Many organisations, nowadays, have developed their own databases, in which a large amount of valuable information, e.g., customers’ personal profiles, is stored. Such information plays an important role in organisations’ development processes as it can help them gain a better understanding of customers’ needs. To effectively extract such information and identify hidden relationships, there is a need to employ intelligent techniques, for example, data mining. Data mining is a process of knowledge discovery (Roiger & Geatz, 2003). There are a wide range of data mining techniques, one of which is decision trees. Decision trees, which can be used for the purposes of classifications and predictions, are a tool to support decision making (Lee et al., 2007). As a decision tree can accurately classify data and make effective predictions, it has already been employed for data analyses in many application domains. In this paper, we attempt to provide an overview of the applications that decision trees can support. In particular, we focus on business management, engineering, and health-care management. The structure of the paper is as follows. Firstly, Section 2 provides the theoretical background of decision trees. Section 3 then moves to discuss the applications that decision trees can support, with an emphasis on business management, engineering, and health-care management. For each application, how decision trees can help identify hidden relationships is described. Subsequently, Section 4 provides a critical discussion of limitations and identifies potential directions for future research. Finally, Section 5 presents the conclusions of the paper.
Decision trees are one of the most widely used classification and prediction tools. This is probably because the knowledge discovered by a decision tree is illustrated in a hierarchical structure, with which the discovered knowledge can easily be understood by individuals even though they are not experts in data mining (Chang et al., 2007). A decision tree model can be created in several ways using existing decision tree algorithms. In order to effectively adopt such algorithms, there is a need to have a solid understanding of the processes of creating a decision tree model and to identify suitability of the decision tree algorithms used. These issues are described in subsections below.
Processes of Model Development
A common way to create a decision tree model is to employ a top-down, recursive, and divide-and-conquer approach (Greene & Smith, 1993). Such a modelling approach enables the most significant attribute to be located at the top level as a root node and the least significant attributes to be located at the bottom level as leave nodes (Chien et al., 2007). Each path between the root node and the leave node can be interpreted as an ‘if-then’ rule, which can be used for making predications (Chien et al., 2007; Kumar & Ravi, 2007).
To create a decision tree model on the basis of the above-mentioned approach, the modelling processes can be divided into three stages, which are: (1) tree growing, (2) tree pruning, and (3) tree selection.
The initial stage of creating a decision tree model is tree growing, which includes two steps: tree merging and tree splitting. At the beginning, the non-significant predictor categorises and the significant categories within a dataset are grouped together (tree merging). As the tree grows, impurities within the model will increase. Since the existence of impurities may result in reducing the accuracy of the model, there is a need to purify the tree. One possible way to do it is to remove the impurities into different leaves and ramifications (tree splitting) (Chang, 2007).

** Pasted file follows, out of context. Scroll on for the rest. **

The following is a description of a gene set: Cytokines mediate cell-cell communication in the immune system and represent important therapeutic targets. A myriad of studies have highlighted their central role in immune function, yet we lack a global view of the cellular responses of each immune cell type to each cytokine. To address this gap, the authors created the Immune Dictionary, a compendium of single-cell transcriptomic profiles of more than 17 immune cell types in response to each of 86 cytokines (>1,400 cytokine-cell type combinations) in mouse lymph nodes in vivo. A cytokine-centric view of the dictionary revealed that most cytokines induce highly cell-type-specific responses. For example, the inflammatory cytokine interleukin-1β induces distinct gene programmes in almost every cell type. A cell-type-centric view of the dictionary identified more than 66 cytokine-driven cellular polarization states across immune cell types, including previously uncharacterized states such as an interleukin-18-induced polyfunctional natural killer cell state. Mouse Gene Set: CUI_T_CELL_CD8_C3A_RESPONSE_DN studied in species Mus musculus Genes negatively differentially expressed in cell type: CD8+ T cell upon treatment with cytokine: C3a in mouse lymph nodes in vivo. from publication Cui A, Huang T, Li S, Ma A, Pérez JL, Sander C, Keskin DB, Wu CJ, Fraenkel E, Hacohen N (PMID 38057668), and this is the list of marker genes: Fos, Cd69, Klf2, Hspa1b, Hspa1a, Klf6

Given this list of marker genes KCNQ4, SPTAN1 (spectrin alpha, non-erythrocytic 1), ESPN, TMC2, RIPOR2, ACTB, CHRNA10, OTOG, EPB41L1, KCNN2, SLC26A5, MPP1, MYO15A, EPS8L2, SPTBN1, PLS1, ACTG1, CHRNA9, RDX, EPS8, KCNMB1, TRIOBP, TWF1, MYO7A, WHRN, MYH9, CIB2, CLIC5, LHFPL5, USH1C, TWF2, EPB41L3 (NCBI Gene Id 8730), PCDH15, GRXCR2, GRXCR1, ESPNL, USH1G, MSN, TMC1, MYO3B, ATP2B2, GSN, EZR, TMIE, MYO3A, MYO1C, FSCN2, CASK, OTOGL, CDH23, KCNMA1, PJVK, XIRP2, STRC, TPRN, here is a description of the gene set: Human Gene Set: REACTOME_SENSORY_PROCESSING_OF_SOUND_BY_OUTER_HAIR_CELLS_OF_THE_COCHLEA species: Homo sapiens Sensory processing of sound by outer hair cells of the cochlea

Tree pruning, which is the key elements of the second stage, is to remove irrelevant splitting nodes (Kirkos et al., 2007). The removal of irrelevant nodes can help reduce the chance of creating an over-fitting tree. Such a procedure is particularly useful because an over-fitting tree model may result in misclassifying data in real world applications (Breiman et al., 1984).
The final stage of developing a decision tree model is tree selection. At this stage, the created decision tree model will be evaluated by either using cross-validation or a testing dataset (Breiman et al., 1984). This stage is essential as it can reduce the chances of misclassifying data in real world applications, and consequently, minimise the cost of developing further applications.
Key Terms in this Chapter
Classif ication: An allocation of items or objects to classes or categories according to their features.
Fault Diagnosis: An action of identifying a malfunctioning system based on observing its behaviour.
Healthcare Management: The act of preventing, treating and managing illness, including the preservation of mental and physical problems through the services provided by health professionals
Customer Relationship Management: A dynamic process to manage the relationships between a company and her customers, including collecting, storing and analysing customers’ information
Decision Tree: A predictive model which can be visualized in a hierarchical structure using leaves and ramifications.
Prediction: A statement or a claim that a particular event will happen in the future.
Data Mining: Also known as knowledge discovery in database (KDD), which is a process of knowledge discovery by analysing data and extracting information from a dataset using machine learning techniques
Decision Tree Modelling: The process of creating a decision tree model.
Fraud Detection Management: The detection of frauds, especially in those existing in financial statements or business transactions so as to reduce the risk of loss
Attributes: Pre-defined variables in a dataset.